In Switzerland, a former Gambian minister sentenced to twenty years in prison for crimes against humanity

Swiss justice sentenced a former Gambian interior minister to twenty years in prison on Wednesday May 15 for various crimes against humanity under the regime of former President Yahya Jammeh

In Switzerland, a former Gambian minister sentenced to twenty years in prison for crimes against humanity

Swiss justice sentenced a former Gambian interior minister to twenty years in prison on Wednesday May 15 for various crimes against humanity under the regime of former President Yahya Jammeh. “Ousman Sonko is sentenced to a custodial sentence of twenty years,” said the registrar of the Federal Criminal Court in Bellinzona, in southeastern Switzerland. He has the possibility of appealing to this same court.

The federal prosecutor's office had requested life imprisonment against Mr. Sonko, 55, accusing him of various crimes against humanity between 2000 and 2016. At the end of the trial, which took place from January to March, the defense pleaded for acquittal, demanding financial compensation for the years in detention. During the trial, the federal prosecutor's office and the civil parties explained why they considered the former minister responsible in particular for torture, rape and assassinations.

At the origin of the procedure, Trial International "observed great relief on the part of the complaining parties to have been present, to be able to confront Ousman Sonko and to see how he reacted to what they said", reported to Agence France-Presse (AFP) the legal advisor of the NGO, Benoît Meystre. “Some have also told us that the role they played in the trial contributes to their healing, regardless of the verdict that will be rendered. »

The victims' lawyers explained during the trial how there was no doubt, in their view, that Mr. Sonko was part of ex-President Yahya Jammeh's inner circle, from the beginning to almost the end of his reign ( 1994-2016), and that he fully supported the repressive measures of his regime. The federal prosecutor's office accused him of having acted in the exercise of his duties, first as a member of the army, then as inspector general of police and finally as minister. He was arrested on January 26, 2017 in Switzerland, where he requested asylum after being dismissed from his ministerial functions, which he held for ten years, until September 2016.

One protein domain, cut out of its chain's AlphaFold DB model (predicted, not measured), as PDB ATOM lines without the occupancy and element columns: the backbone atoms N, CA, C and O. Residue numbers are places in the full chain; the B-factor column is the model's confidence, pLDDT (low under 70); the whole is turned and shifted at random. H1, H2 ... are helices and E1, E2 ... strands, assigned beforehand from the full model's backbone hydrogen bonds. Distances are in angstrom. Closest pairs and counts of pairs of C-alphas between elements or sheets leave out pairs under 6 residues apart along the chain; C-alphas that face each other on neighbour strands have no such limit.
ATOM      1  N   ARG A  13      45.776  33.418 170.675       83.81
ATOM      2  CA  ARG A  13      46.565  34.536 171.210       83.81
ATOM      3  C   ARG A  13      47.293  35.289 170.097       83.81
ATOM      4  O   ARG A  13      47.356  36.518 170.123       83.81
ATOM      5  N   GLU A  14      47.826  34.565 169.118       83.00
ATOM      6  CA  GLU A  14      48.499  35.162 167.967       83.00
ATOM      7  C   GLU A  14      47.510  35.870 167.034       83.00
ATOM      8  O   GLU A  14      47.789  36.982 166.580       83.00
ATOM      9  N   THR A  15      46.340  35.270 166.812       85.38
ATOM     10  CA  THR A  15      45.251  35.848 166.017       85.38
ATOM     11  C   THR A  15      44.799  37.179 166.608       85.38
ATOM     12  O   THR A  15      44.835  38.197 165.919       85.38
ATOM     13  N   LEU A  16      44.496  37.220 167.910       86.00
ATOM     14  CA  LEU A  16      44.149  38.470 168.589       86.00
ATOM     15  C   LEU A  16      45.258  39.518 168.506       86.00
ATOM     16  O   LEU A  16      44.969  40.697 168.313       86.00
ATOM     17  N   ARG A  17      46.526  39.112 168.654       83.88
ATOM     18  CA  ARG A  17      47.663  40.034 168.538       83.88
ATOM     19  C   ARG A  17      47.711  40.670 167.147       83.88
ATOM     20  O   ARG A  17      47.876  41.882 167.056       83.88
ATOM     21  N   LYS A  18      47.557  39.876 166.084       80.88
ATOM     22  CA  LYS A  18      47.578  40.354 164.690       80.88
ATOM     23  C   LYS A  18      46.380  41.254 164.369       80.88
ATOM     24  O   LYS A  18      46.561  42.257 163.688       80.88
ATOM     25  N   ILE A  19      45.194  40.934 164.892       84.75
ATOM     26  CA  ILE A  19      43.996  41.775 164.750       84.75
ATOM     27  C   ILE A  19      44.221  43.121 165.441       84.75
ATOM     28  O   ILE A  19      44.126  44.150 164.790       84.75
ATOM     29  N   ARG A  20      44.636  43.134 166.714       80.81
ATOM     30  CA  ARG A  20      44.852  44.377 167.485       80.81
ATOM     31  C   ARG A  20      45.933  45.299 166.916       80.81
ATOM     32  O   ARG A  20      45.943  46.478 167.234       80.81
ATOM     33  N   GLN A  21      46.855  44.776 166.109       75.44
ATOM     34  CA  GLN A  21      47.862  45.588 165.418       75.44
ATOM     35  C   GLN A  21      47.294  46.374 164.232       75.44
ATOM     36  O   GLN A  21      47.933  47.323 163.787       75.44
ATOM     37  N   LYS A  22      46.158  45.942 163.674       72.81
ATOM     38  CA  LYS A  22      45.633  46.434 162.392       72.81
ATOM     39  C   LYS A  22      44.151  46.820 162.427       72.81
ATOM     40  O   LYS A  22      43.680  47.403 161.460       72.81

Universal jurisdiction

This is the first time in Switzerland that the notion of crimes against humanity – crimes committed as part of a large-scale attack targeting civilians – was addressed at first instance. The defense, however, argued that the conditions for a crime against humanity were not met and that the facts retained by the prosecution were isolated acts for which the former Minister of the Interior bears no responsibility.

“There is no systematic nature and the small number of victims, for each episode taken separately or in total, does not reach the threshold required to consider that it could be a generalized attack,” he told AFP. his lawyer, Philippe Currat. In addition, he insisted, “we have demonstrated that the abuses committed against the victims are not attributable to Ousman Sonko but to the NIA [National Intelligence Agency] and the Junglers [paramilitary group], who do not were never under its authority or effective control.”

The defense also believes that certain elements of the indictment escape Swiss legislation because they predate 2011, the date since which Switzerland has recognized universal jurisdiction to try certain serious crimes under international law. It was also in 2011 that crimes against humanity were included in Swiss law.

This trial "will give new impetus to efforts in The Gambia to prosecute the most serious crimes of the Yahya Jammeh regime, efforts which, after a long delay, are finally accelerating," commented Reed Brody, a lawyer for the International Commission of Jurists which works with Jammeh's victims and which followed the trial.

The Gambian government endorsed in 2022 the recommendations of a commission that looked into atrocities perpetrated during the Jammeh era. Authorities agreed to prosecute seventy people, including Mr. Jammeh, who went into exile in Equatorial Guinea in January 2017. In April, the Gambian Parliament passed two bills to create the office of the special prosecutor to prosecute cases identified by the commission and providing for a special tribunal.